Food addiction affects millions of people worldwide, but are all addictions similar and should they be treated the same?
The primary difference between food addiction verse drugs, alcohol, tobacco and other addictions is that everyone needs to eat in order to survive. When discussing other addictions such as drugs and alcohol, it is important to realize that individuals do not need drugs and alcohol to live unless they have a medical condition that requires specific medications. The goal in the treatment of many addictions, especially, drugs and alcohol is usually abstinence, which may appear to be an unrealistic goal when it comes to food addiction. It isn’t really, and here is why.
Through research, scientists have found that when a person is battling any addiction, the pleasure center in your brain undergoes natural changes. When it comes to food addiction, we see the same changes happen when a person eats the hyperpalatable foods typical of the processed food fair. Our food industry has changed dramatically over the years. A majority of foods produced in the United States are intentionally manufactured in such a way that they surpass the reward properties of traditional foods, such as vegetables, fruits, and nuts. Food chemists achieve this by filling foods on the market with increased levels of fat, sugar, flavors, and food additives.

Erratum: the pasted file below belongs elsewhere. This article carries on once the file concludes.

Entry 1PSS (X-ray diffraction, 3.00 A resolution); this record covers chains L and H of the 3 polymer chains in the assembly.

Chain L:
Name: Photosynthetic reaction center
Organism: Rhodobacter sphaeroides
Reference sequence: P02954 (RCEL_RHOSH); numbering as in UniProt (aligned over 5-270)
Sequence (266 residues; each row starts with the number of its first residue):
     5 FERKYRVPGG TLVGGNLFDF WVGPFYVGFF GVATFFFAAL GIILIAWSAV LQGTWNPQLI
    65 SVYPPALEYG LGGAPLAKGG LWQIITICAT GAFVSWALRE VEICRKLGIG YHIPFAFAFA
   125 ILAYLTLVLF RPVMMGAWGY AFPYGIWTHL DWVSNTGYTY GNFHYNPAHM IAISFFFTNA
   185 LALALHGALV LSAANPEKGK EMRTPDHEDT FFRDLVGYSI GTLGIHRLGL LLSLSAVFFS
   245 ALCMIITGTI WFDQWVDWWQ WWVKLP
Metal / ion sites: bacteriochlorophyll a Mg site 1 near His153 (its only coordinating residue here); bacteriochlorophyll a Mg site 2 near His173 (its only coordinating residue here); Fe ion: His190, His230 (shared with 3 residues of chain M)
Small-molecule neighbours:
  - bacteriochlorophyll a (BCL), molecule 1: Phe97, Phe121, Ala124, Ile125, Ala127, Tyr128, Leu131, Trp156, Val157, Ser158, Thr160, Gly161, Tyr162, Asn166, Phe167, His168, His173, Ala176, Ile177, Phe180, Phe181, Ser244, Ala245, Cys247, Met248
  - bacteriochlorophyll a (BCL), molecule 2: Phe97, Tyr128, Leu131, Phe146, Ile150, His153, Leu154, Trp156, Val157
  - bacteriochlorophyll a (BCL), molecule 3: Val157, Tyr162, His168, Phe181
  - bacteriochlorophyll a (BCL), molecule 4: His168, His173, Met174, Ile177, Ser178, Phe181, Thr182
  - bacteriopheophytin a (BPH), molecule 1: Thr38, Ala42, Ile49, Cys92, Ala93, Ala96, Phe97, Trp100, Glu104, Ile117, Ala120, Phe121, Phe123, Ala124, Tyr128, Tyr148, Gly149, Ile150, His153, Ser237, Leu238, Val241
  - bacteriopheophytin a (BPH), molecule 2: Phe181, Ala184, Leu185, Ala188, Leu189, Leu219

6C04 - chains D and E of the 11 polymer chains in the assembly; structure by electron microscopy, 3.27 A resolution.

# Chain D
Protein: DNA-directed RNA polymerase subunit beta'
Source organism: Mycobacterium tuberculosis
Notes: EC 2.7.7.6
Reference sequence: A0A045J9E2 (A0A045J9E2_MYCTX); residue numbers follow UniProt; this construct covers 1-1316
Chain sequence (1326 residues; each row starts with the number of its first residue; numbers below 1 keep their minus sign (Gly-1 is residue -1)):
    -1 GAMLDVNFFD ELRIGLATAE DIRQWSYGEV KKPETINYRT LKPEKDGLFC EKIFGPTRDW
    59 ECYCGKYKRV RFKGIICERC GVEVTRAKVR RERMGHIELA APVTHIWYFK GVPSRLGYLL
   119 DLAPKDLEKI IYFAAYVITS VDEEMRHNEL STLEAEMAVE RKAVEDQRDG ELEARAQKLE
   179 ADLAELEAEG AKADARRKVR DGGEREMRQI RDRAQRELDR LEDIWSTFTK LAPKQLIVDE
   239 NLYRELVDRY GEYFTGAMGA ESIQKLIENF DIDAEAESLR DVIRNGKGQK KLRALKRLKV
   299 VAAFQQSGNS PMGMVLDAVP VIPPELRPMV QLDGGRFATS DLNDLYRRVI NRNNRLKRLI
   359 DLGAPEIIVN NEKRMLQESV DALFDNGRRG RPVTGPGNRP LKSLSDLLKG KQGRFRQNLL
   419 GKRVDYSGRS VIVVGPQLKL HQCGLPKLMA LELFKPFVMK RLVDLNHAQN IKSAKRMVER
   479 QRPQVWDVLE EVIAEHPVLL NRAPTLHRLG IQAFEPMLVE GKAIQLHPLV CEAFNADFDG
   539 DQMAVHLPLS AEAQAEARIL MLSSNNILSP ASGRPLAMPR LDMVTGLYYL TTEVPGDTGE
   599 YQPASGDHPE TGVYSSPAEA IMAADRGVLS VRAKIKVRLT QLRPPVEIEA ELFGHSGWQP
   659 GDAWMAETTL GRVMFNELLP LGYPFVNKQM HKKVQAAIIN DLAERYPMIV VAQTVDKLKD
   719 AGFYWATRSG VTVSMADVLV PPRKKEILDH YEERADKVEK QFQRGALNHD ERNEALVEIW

Eating an overabundance of these hyperpalatable foods causes a surplus of dopamine (the brain chemical that makes you feel a sense of pleasure) to flow, overwhelming the brain. This is the very same thing that happens when a person indulges in drinking or using drugs. The brain can’t handle this excess of pleasure for a long period of time and it causes the body to decrease the total number of dopamine receptors (the only way to feel pleasure is when dopamine bonds with its receptor). In result this decrease in receptors causes your own perception of pleasure to decrease causing you to want more of the drug, alcohol, or sugar, fat and salt.
This is how food addiction begins and if addiction runs in your family genes, the chances of becoming addicted to food is significantly higher.So want can you do to overcome or prevent overeating and food addiction?
Here are some effective tips, tools, and strategies to help you fight against food addiction and weight gain.